Free at Last?: The Gospel in the African-American Experience Print-On-Demand Edition
Use the Amazon App to scan ISBNs and compare prices.
Enter your mobile number or email address below and we'll send you a link to download the free Kindle App. Then you can start reading Kindle books on your smartphone, tablet, or computer - no Kindle device required.
To get the free app, enter your mobile phone number.
Customers who viewed this item also viewed
What other items do customers buy after viewing this item?
From the Back Cover
About the Author
There was a problem filtering reviews right now. Please try again later.
As I read the newly re-released Signature addition of “Free at Last? The Gospel in the African American Experience” by Dr. Carl F. Ellis, Jr. I thought of Mose a number of times. Ellis, Provost's Professor of Theology and Culture at Reformed Theological Seminary, Senior Fellow of the African American Leadership Initiative, and Academic Director of the Makazi Institute, penned an earlier edition of this manuscript in 1983, and it’s second version in 1996 was picked up by IVP as a Signature Edition. Now in 2020, this 296-page paperback is being re-presented to the world, and it is just in the nick of time! Between these covers lies a friendly, factual and faith-filled case study of Black heritage in America. Though it is friendly, it is not facile. The author will challenge readers, black, white, northern, southern, secularist, Christian, Evangelical, Fundamentalist and Reformed, right where each needs to be challenged. The factual comes from a man who has lived and sweat through many of the seasons he recounts. And the faith-filled is because the Gospel of Jesus Christ pulses through the arteries and capillaries of each chapter.
After the intriguingly insightful forward by Amisho Baraka, Ellis takes his readers on a journey. This pilgrimage leads from Africa to America, and up the unfolding slopes and stages of the centuries. Our traveling companions and trail guides are African Americans who have pushed forward, trying to bring their fellow Blacks more fully into liberty and justice. The author maps out the ideological genealogies of various movements and endeavors. This was incredibly helpful, because it gave me a clearer perception of certain groups that now exist, and which ancestral stream they spawned from. There is also a chronicling of several of our guides and companions, which was similarly enlightening, especially regarding Malcolm X and the Rev. Dr. Martin Luther King, Jr. Finally, the glossary, which takes up one-fifth of the book, is an educational resource in and of itself.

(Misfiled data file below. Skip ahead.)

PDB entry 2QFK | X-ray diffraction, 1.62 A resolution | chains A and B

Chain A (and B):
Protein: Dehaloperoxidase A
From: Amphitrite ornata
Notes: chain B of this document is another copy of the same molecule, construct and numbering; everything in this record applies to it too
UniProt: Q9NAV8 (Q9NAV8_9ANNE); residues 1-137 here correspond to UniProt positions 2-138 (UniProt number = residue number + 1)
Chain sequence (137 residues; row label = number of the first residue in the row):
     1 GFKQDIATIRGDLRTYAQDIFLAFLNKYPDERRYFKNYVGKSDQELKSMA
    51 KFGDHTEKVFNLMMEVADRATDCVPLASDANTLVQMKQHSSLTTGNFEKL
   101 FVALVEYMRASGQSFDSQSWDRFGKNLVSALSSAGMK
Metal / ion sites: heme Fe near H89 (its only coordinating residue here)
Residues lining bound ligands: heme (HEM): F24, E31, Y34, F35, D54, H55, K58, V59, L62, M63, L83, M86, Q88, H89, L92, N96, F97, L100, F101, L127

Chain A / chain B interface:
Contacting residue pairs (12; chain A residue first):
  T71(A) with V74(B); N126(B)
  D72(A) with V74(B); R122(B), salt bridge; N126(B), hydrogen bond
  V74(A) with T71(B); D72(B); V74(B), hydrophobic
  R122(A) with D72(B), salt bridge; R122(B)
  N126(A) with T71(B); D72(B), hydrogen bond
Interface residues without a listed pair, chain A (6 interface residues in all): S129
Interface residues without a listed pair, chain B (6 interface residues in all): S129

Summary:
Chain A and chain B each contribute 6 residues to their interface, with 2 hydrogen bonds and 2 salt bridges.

Though this volume is academically rigorous, it is not heartless or stoic. God’s grace comes through as the reason and the remedy. For example, while the author tackles oppression and resistance, he declares that “the oppressed, when they resist oppression, are resisting unrighteousness. It does not mean that the oppressed are more righteous than the oppressors. It does mean, however, that they have the opportunity to demonstrate more righteousness…resisting oppression is more righteous than giving in to it or inflicting it on others, especially if the oppressed resist righteously.” But then, unexpectedly, Ellis states clearly that the “oppressed must fight to break the back of oppression so they can seek God’s solution to their own unrighteousness” (29-30). Again and again, the author comes back to the sobering realities that save people and movements from utopianism and secularist perfectionism, for “the closer a people get to liberation, the more their own ungodliness and God’s judgment will show…Liberation is insufficient if it is not accompanied by the empowerment that results from a quest for godliness in every area of life” (189). I heard strong supporting strains from Martin Luther King and John M. Perkins in the background while Ellis was riffing through his topics. There was a tonal beauty that blends together in these pages to catch up a soul!
“Free at Last?” is a work I will always be grateful for, not only because it reminded me again of Old Mose, but also because it gave me a greater appreciation for that aged man of faith. I look forward to seeing him again when, by the grace of God, we can gather together on the other side of the Jordan. If you’re a white Christian, especially in my own Reformed tradition, you need to snatch up this book and pour over it with a heart wide open before God. If you’re a black believer, I implore you to get a copy and make it your own. And together, with arms interlocked, let us rejoice together that God gives us dignity, and say together “if God is somebody, which he is, then I am somebody because I in some ways resemble God” (31). Yes, indeed, I highly recommend this book!
Thanks to IVP for providing, upon my request, a gratis copy of “Free at Last?” It is the specific manuscript used for this review. The assessments are mine given without restrictions, requirements, mandate, or malfeasance.